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home : community : community Saturday, August 19, 2017

7/7/2017 3:12:00 PM Email this articlePrint this article 
Scams And Fraud Schemes Know No Boundaries

By Macy Yang

Mayli, a real person whose name has been changed to protect her identity, received a phone call from a number she doesn't recognize. She decided not to answer the call, but then retrieves her voicemail after receiving a voicemail signal from her phone. The automated recording is not addressed to anyone, but tells the listener "you need to return the phone call" to a certain number "otherwise a warrant will be issued and federal criminal prosecution will proceed against you." Mayli suspects a scam because she knows well that no governmental agency will call any individual warning them that a warrant is about to be issued.

Mayli quickly does a phone ownership lookup on the internet and discovers consumer postings and comments about the same phone number that called her. Unsurprised at the result, it was a phone scam. Mayli decides to block the number on her phone. One week later, Mayli receives a call from a different phone number in another state leaving the same message. She again blocks that number on her phone. Mayli believes the scammer got her number from an online registration she did. The company that she registered with likely sold her information to the scamming company.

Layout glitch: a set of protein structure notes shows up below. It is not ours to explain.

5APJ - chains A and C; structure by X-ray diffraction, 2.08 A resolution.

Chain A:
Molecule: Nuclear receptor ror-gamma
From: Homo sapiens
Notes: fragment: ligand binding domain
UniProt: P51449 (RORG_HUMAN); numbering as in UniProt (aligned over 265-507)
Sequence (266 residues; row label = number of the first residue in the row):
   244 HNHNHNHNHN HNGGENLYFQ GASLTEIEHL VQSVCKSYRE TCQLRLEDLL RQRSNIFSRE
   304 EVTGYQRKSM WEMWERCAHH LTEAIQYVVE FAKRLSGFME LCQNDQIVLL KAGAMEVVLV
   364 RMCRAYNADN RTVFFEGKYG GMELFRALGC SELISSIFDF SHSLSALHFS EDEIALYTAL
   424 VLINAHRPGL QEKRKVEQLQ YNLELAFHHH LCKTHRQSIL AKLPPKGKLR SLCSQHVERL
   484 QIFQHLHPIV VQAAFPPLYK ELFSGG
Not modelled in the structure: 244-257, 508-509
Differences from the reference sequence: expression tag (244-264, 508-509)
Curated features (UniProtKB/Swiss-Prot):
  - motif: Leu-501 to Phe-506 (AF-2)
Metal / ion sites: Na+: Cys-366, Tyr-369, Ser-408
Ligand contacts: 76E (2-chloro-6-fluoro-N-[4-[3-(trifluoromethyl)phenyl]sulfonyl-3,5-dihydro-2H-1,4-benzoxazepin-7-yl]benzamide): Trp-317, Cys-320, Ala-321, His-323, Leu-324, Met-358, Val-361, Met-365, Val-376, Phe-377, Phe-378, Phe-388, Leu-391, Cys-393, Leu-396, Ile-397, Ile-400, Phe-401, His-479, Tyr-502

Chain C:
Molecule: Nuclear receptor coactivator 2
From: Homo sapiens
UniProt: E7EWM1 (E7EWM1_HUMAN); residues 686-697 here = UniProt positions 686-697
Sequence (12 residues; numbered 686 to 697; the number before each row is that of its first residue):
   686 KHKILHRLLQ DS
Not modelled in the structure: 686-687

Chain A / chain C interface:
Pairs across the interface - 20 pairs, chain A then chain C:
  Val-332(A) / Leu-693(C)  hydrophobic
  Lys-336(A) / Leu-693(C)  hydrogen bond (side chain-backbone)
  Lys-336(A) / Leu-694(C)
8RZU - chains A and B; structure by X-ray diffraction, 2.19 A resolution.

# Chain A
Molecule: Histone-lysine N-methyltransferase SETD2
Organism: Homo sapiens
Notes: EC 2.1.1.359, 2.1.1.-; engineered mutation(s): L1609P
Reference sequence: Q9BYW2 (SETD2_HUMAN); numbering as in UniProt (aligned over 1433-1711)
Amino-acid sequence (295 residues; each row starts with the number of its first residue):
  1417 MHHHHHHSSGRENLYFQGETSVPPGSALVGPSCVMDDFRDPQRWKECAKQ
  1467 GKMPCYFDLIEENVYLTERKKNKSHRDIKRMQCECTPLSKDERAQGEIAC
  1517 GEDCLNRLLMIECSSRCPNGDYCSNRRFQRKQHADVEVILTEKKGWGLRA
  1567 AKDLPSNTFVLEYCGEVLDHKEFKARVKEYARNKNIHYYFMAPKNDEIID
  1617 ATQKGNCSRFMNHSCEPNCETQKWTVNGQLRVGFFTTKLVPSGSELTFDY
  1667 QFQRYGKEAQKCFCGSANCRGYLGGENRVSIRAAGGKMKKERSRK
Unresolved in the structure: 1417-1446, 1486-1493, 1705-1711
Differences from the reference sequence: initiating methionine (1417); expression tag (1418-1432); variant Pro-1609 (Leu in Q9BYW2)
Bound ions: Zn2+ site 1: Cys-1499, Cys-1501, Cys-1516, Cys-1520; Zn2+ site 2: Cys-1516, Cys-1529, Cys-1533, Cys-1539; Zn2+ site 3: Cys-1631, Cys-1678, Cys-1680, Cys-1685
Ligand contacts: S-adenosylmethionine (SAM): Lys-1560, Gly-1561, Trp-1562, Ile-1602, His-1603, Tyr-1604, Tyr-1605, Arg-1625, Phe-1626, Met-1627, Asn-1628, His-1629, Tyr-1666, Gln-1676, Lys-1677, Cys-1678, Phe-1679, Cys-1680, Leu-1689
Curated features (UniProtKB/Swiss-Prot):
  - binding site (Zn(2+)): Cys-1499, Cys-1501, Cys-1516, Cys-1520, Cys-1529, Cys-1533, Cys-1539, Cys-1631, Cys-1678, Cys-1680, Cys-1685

Does this story sound familiar? This is a true event and it happens over and over, the only thing different is the victim and the scenario - that is, it might be an old debt you haven't paid, it's the IRS calling for unpaid taxes, or it's a top paying work-at-home job, or another similar scheme. The catch is to get you to talk to them and send money, usually by credit card or money wire.

With modern day technology at our fingertips, internet scams and fraud schemes are at the top of the list of reported consumer fraud, according to the National Consumer League's Fraud.org site. Internet fraud, according to Fraud.org, is at the top of the list now for four years in a row.

The Federal Trade Commission (FTC) reported that 1.3 million consumer complaints were filed with the agency in 2016 totaling an estimated loss of $744 million. In the Twin Cities, there were 15,000 fraud complaints filed. According to the FTC, the national fraud trend from 2011 shows that 10.8% of the population experience fraud, that's an estimated 25.6 million people; of that number, 3% are African American, 9% are White, 13.4% are Hispanic and a smaller percentage for Asians.

Recently, Hmong elders were victimized by Seng Xiong in an affinity fraud scheme, the biggest fraud to hit the Hmong community, that resulted in a loss of $1.3 million. Xiong promised elders a Hmong country or homeland. In exchange for an investment between $3,000 to $5,000, Hmong elders would get free housing, education, and health care among other things in a country for the Hmong people. Xiong was arrested at the Los Angeles International Airport while enroute to Thailand, and was found guilty in April.

Zeek Rewards, a scam that was popular in the Hmong community several years ago, was a business opportunity that combined penny stock trading with a profit sharing opportunity. The Securities and Exchange Commission (SEC) has since shut down the company. Zeek Rewards founder, Paul Burks, was sentenced in February to 15 years for his role in the $850 million scam.

A deal or promise that is overexaggerated or promises a quick return on your investment, should remind you of the cliché 'if it sounds too good to be true, it probably isn't true.' Scammers and fraudsters have no boundaries, they come after everyone regardless of gender, ethnicity, age, education level, or status.

This article is the first in a series of Hmong Times report on consumer scams and fraud schemes.




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